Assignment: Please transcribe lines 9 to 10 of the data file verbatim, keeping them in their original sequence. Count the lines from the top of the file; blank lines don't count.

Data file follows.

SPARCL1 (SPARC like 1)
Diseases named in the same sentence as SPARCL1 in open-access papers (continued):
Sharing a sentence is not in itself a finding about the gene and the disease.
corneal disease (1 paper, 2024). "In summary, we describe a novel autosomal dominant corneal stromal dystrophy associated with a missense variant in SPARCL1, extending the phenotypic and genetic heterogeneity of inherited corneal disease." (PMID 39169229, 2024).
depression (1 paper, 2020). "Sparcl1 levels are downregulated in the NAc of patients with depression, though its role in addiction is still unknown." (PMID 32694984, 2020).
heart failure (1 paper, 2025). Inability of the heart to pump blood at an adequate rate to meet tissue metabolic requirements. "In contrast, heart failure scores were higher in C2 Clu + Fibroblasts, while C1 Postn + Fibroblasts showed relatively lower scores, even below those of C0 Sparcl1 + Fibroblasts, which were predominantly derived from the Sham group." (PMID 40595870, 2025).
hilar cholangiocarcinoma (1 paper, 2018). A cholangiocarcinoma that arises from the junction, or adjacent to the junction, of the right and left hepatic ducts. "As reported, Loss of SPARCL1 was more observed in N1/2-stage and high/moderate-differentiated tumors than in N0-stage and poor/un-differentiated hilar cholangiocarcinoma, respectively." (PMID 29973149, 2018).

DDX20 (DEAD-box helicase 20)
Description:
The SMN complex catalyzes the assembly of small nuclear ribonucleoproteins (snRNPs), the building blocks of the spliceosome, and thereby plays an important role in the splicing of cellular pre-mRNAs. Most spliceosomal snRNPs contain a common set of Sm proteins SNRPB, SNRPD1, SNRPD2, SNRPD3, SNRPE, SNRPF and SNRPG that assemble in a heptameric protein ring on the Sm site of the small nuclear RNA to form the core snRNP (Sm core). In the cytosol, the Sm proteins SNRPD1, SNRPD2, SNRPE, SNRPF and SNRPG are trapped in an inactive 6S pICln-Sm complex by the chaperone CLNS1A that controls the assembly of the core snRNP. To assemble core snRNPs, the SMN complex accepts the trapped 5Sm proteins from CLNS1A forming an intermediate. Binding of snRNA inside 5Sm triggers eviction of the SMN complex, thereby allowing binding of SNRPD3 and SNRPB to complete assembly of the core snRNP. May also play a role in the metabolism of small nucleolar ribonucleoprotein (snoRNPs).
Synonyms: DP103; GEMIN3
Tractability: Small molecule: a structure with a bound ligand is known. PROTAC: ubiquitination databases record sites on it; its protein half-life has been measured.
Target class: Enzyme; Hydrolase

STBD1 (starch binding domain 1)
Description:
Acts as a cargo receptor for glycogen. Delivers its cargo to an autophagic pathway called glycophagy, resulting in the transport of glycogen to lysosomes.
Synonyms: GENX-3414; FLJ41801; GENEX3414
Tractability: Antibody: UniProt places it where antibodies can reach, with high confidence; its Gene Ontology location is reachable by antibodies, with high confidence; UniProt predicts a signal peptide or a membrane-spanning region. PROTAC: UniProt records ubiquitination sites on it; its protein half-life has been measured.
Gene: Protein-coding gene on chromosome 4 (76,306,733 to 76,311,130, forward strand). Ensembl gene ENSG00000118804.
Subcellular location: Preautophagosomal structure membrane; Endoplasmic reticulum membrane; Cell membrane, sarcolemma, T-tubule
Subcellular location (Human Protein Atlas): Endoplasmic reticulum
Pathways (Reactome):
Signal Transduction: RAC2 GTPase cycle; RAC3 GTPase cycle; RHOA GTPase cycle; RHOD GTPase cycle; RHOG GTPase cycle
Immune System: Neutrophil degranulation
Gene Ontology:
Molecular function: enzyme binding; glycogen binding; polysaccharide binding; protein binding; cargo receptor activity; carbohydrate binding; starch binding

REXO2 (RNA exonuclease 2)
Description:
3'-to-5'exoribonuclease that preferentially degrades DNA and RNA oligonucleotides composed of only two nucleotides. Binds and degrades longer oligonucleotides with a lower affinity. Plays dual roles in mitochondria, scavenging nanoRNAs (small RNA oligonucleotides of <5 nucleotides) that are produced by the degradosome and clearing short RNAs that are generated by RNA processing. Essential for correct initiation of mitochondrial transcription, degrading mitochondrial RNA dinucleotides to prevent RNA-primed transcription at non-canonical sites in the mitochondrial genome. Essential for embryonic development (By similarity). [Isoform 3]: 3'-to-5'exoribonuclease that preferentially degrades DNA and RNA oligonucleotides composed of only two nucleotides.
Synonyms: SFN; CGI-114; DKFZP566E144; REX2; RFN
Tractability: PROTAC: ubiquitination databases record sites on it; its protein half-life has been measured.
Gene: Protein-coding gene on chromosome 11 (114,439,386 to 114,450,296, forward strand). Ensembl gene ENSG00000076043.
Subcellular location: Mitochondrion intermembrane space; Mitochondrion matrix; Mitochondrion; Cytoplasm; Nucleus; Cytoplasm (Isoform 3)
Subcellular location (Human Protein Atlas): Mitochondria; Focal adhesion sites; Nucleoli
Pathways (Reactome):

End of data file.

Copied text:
Description:
The SMN complex catalyzes the assembly of small nuclear ribonucleoproteins (snRNPs), the building blocks of the spliceosome, and thereby plays an important role in the splicing of cellular pre-mRNAs. Most spliceosomal snRNPs contain a common set of Sm proteins SNRPB, SNRPD1, SNRPD2, SNRPD3, SNRPE, SNRPF and SNRPG that assemble in a heptameric protein ring on the Sm site of the small nuclear RNA to form the core snRNP (Sm core). In the cytosol, the Sm proteins SNRPD1, SNRPD2, SNRPE, SNRPF and SNRPG are trapped in an inactive 6S pICln-Sm complex by the chaperone CLNS1A that controls the assembly of the core snRNP. To assemble core snRNPs, the SMN complex accepts the trapped 5Sm proteins from CLNS1A forming an intermediate. Binding of snRNA inside 5Sm triggers eviction of the SMN complex, thereby allowing binding of SNRPD3 and SNRPB to complete assembly of the core snRNP. May also play a role in the metabolism of small nucleolar ribonucleoprotein (snoRNPs).